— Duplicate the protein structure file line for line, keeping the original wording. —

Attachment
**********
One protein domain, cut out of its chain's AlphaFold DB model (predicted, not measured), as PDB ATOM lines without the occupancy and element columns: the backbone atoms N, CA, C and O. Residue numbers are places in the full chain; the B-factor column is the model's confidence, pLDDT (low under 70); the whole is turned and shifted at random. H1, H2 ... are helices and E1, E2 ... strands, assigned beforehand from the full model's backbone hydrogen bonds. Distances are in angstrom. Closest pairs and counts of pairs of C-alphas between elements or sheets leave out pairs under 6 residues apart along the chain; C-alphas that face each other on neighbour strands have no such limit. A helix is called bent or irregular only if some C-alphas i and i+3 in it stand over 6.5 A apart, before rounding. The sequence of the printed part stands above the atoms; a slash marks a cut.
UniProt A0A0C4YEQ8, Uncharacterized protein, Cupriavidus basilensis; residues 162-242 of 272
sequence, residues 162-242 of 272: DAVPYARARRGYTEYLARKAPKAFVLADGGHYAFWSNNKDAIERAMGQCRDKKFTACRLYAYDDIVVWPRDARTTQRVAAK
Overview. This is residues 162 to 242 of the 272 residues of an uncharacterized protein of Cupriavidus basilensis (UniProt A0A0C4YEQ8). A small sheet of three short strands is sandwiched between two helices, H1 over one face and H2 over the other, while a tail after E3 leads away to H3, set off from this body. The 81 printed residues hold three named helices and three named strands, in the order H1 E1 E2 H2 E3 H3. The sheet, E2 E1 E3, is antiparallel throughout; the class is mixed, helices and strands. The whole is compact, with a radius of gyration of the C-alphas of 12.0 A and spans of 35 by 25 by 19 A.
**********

One protein domain, cut out of its chain's AlphaFold DB model (predicted, not measured), as PDB ATOM lines without the occupancy and element columns: the backbone atoms N, CA, C and O. Residue numbers are places in the full chain; the B-factor column is the model's confidence, pLDDT (low under 70); the whole is turned and shifted at random. H1, H2 ... are helices and E1, E2 ... strands, assigned beforehand from the full model's backbone hydrogen bonds. Distances are in angstrom. Closest pairs and counts of pairs of C-alphas between elements or sheets leave out pairs under 6 residues apart along the chain; C-alphas that face each other on neighbour strands have no such limit. A helix is called bent or irregular only if some C-alphas i and i+3 in it stand over 6.5 A apart, before rounding. The sequence of the printed part stands above the atoms; a slash marks a cut.
UniProt A0A0C4YEQ8, Uncharacterized protein, Cupriavidus basilensis; residues 162-242 of 272
sequence, residues 162-242 of 272: DAVPYARARRGYTEYLARKAPKAFVLADGGHYAFWSNNKDAIERAMGQCRDKKFTACRLYAYDDIVVWPRDARTTQRVAAK
Overview. This is residues 162 to 242 of the 272 residues of an uncharacterized protein of Cupriavidus basilensis (UniProt A0A0C4YEQ8). A small sheet of three short strands is sandwiched between two helices, H1 over one face and H2 over the other, while a tail after E3 leads away to H3, set off from this body. The 81 printed residues hold three named helices and three named strands, in the order H1 E1 E2 H2 E3 H3. The sheet, E2 E1 E3, is antiparallel throughout; the class is mixed, helices and strands. The whole is compact, with a radius of gyration of the C-alphas of 12.0 A and spans of 35 by 25 by 19 A.